As Steve Martin titled one of his classic albums … comedy is not pretty. That may be doubly true in the Senate, which prides itself more on its comity than comedy. When Pat Roberts (R-KS) offered Ron Wyden (D-OR) a Valium in snark, the Senate Finance Committee confirmation hearing on Steve Mnuchin’s nomination as Secretary of the Treasury broke down into bitter recriminations.
Maybe everyone needs to chill out a bit, eh?
— CSPAN (@cspan) January 19, 2017
“Sen. Wyden, I’ve got a Valium pill here that you might want to take for a second round,” he joked.
The crack did not go over well with Democrats. Sen. Sherrod Brown (D-Ohio) pounced on the remarks, calling it an inauspicious start to the committee’s work for the year. And Wyden accused Roberts of wasting precious time.
“I just can’t quite believe that the senator would say that,” said Brown. “I just hope that doesn’t set the tone for 2017.”
Members of both parties quickly began talking over each other, with Finance Committee Chairman Orrin Hatch (R-Utah) struggling to regain control.
The Washington Post’s Peter Stevenson suggests that Hatch may have created the problem in the first place:
The tone was adversarial right from the beginning of the hearing. Sen. Orrin Hatch (R-Utah), the chairman of the committee, delivered an opening statement in which he attacked Democrats for what he sees as unfairly maligning nearly every nominee who has received a hearing so far.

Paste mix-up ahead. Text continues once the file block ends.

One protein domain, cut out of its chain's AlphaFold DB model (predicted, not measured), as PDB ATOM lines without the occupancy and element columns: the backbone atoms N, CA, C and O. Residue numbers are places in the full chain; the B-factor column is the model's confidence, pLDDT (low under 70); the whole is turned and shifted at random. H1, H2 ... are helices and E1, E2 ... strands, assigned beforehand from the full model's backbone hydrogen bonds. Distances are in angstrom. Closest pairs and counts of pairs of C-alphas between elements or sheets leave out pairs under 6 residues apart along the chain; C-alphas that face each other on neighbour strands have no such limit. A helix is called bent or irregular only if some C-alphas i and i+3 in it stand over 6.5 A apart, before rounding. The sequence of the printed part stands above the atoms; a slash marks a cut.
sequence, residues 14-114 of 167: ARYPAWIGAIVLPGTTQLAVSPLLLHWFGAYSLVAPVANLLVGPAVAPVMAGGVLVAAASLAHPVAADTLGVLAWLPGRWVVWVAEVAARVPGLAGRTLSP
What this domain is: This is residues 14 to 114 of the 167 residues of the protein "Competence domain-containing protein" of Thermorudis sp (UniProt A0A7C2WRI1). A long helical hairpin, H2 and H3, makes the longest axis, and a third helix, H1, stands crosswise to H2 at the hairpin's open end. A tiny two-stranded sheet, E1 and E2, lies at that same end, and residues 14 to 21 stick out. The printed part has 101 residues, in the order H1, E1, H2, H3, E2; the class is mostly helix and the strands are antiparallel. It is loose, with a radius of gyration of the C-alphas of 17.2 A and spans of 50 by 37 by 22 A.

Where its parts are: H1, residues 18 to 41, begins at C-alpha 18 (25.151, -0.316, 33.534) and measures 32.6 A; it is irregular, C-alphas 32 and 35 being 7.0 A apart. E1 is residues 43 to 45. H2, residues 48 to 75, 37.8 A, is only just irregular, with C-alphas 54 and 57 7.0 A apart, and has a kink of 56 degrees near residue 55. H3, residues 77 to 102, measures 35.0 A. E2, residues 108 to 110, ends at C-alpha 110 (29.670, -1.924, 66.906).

“It is disappointing that we have taken this turn in the Senate, where the minority openly, and in so many words, is committed to obstructing nominees to positions across the board, in many cases knowing full well that they cannot prevent the outright confirmation of nominees at all,” Hatch said. “My colleagues sometimes are content to unfairly, and in some cases maliciously, malign more or less every nominee before they can assume their posts. I hope that’s not true of our Senate Finance Committee members today.”
Well, the tone is usually adversarial anyway, but it’s usually also collegial — especially on relatively uncontroversial appointments like Mnuchin. Democrats have raised objections to Mnuchin’s Wall Street allegiances, but that usually comes with a Treasury appointment anyway.
On top of that, Mnuchin’s ties to Wall Street have almost exclusively benefited Democrats. A search on OpenSecrets for Mnuchin’s political donations show 59 entries over the past 20-plus years, only two of which went to Republicans — Phil Gramm and Rick Lazio. He’s been relatively quiet for a few years, but he’s donated $10,000 to the Democratic Senatorial Campaign Committee, Barack Obama, John Kerry, Hillary Clinton, and someone named Chuck Schumer, who might be familiar to Wyden and Brown.
One might think that all this familiarity would lead to more comity, not less. Instead, the upcoming transition appears to have everyone in Washington on edge, especially Democrats. That might have something to do with their decision three years ago to demolish the only leverage they had as the minority party on presidential appointments. Perhaps they should try going back in time and giving Harry Reid a Valium.